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Scientists puzzling out secrets of Venus' 30-year-old 'Giant Dark Cloud'

An image of Venus taken by the infrared camera on the Japan Aerospace Exploration Agency spacecraft Akatsuki on Sept. 5, 2016.
An image of Venus taken by the infrared camera on the Japan Aerospace Exploration Agency spacecraft Akatsuki on Sept. 5, 2016. (Image credit: Japan Aerospace Exploration Agency (JAXA))

There are many strange things happening on Venus. Among them is a recognizable weather pattern that scientists now realize has persisted in the planet's atmosphere for at least 30 years.

Nicknamed the "Giant Dark Cloud," scientists first noticed that feature in data gathered by an infrared camera aboard the Japanese spacecraft Akatsuki, which has been orbiting Venus since 2015. The cloud is huge, spanning a third of the planet's latitude around its equator. After identifying the feature, scientists went looking for it in archives of similar infrared observations of the planet and found its signature across the full three decades' worth of relevant data.

"Cloud physics is something that typically operates on very short timescales," Kevin McGouldrick, a planetary atmospheric scientist at the Laboratory for Atmospheric and Space Physics at the University of Colorado Boulder and lead author of new research on the phenomenon, told Space.com.

Related: Photos of Venus, the mysterious planet next door

"To observe a feature which persists for decades or centuries is weird," he said. "With a planetary atmosphere, change is the natural environment. If something is persistent, that's what's eye-catching."

Consider his eye caught.

The Giant Dark Cloud feature has two aspects to it, McGouldrick noted. "Initially, this was called a 'disruption.' It was recognized as a sharp transition from light to dark that was fairly repeatable," he said. That transition unfolded over only a couple of degrees of longitude, although it stretches from the equator about 30 degrees latitude north and south. "But then there also was this massive structure behind it, almost hemisphere-size scale" — hence the name.

The whole thing also seemed to orbit differently from the rest of Venus' weather, lopping the planet once every five days, a few days more rapidly than what McGouldrick called "background clouds."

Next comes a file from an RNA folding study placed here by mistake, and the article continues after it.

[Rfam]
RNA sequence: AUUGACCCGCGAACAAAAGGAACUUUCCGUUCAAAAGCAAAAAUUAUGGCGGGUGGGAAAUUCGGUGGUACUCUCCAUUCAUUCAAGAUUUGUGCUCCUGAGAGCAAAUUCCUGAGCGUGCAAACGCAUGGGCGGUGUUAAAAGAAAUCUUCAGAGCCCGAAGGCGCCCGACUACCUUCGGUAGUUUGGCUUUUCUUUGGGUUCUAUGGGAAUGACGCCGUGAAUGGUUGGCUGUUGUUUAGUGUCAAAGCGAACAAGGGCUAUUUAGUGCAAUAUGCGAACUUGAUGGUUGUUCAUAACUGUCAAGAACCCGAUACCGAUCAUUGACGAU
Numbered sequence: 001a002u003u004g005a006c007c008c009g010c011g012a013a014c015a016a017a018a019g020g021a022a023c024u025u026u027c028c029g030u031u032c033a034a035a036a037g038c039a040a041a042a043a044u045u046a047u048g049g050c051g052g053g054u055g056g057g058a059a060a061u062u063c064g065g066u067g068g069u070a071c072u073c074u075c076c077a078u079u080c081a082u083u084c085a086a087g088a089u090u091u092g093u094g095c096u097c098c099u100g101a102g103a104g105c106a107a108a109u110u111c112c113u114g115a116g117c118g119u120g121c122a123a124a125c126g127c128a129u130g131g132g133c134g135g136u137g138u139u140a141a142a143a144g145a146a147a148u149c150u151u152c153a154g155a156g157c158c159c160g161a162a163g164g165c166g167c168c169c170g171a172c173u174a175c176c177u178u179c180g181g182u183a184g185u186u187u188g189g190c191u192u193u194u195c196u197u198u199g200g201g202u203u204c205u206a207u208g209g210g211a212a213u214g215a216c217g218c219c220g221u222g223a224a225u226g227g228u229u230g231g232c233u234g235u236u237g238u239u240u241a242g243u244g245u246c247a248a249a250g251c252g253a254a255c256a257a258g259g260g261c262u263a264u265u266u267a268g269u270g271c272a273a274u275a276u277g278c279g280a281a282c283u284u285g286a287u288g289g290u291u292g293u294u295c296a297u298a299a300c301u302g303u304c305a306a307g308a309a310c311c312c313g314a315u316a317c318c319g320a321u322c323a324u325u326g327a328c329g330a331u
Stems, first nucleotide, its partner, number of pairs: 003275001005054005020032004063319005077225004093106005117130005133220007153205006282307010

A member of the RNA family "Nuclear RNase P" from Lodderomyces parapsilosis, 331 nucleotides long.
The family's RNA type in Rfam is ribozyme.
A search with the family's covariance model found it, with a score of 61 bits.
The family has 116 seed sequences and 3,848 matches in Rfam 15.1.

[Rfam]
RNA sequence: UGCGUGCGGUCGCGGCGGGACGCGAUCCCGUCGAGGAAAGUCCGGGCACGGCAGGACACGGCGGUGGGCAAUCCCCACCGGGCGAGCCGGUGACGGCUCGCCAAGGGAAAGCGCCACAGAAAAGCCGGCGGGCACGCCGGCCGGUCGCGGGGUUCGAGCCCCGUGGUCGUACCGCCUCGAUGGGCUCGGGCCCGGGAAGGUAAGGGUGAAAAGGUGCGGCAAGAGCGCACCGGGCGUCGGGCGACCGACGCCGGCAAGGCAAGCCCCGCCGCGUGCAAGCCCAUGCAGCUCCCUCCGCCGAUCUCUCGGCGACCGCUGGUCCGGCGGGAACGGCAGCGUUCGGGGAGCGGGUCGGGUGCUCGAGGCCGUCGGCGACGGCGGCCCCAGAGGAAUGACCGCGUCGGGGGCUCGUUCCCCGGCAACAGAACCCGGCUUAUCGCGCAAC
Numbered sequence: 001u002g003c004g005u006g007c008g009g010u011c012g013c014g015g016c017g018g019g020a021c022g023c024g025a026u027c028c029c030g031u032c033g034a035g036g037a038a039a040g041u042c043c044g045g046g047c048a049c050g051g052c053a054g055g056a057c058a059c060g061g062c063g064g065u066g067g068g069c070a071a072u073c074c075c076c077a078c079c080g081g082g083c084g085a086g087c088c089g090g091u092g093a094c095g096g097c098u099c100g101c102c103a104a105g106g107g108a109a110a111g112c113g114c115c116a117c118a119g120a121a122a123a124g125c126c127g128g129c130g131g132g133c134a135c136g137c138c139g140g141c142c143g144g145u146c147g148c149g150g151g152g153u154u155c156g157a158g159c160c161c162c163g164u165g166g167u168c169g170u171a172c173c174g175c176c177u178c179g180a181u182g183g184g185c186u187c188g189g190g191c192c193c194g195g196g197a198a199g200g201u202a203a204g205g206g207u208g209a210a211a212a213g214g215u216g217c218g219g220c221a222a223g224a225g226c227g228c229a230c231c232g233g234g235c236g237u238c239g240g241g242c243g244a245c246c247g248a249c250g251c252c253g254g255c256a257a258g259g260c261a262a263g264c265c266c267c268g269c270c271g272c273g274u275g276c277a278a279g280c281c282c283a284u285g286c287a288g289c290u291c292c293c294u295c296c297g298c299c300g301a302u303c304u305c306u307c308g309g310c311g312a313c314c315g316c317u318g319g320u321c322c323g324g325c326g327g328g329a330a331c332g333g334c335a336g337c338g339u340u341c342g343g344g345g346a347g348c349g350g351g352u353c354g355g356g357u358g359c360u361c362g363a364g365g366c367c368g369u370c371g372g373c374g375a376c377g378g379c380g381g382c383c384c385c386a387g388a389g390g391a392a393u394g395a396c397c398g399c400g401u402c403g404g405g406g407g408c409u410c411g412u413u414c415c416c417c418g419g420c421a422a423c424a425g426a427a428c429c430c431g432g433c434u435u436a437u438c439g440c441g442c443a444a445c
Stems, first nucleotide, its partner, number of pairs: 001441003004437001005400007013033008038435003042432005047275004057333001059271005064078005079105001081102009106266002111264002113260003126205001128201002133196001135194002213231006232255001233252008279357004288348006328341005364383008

But while the Giant Dark Cloud was first identified in data gathered by the Akatsuki orbiter, that spacecraft wasn't well-positioned to crack the feature's secrets.

The probe spends most of its time fairly far from the planet to see essentially a full-hemisphere view centered on the equator. And Akatsuki doesn't carry the crucial device called a spectrometer that allows scientists to analyze light's fingerprint and determine what ingredients a feature like a strange cloud is made of.

"Trying to understand what it was was tricky with just the Akatsuki data," McGouldrick said. The feature "kept appearing repeatedly, had fairly similar morphology, [and] we could track how it was moving around the planet," he said. "But exactly what was changing across that boundary was really hard to pin down."

And although astronomers have spotted the Giant Dark Cloud in scattered observations from Earth beginning in 1986, those sightings haven't been consistent enough to allow scientists to piece together the cloud's story either, McGouldrick said. "They saw it sometimes, they didn't see it other times, and there was no real rhyme or reason because the observations were very sporadic."

An artist's depiction of the European Space Agency's Venus Express spacecraft at the planet.

An artist's depiction of the European Space Agency's Venus Express spacecraft at the planet. (Image credit: ESA)

Consult another spacecraft

So McGouldrick and his colleagues decided to look for potential observations of the strange feature in data gathered by the Venus Express mission, which studied the planet for the European Space Agency (ESA) between 2006 and 2014.

On that spacecraft was an instrument called the Visible and Infrared Thermal Imaging Spectrometer (VIRTIS). That instrument, like the Akatsuki device that helped scientists discover the Giant Dark Cloud, could see infrared light, but it can also complete the chemical analysis missing in the Akatsuki data.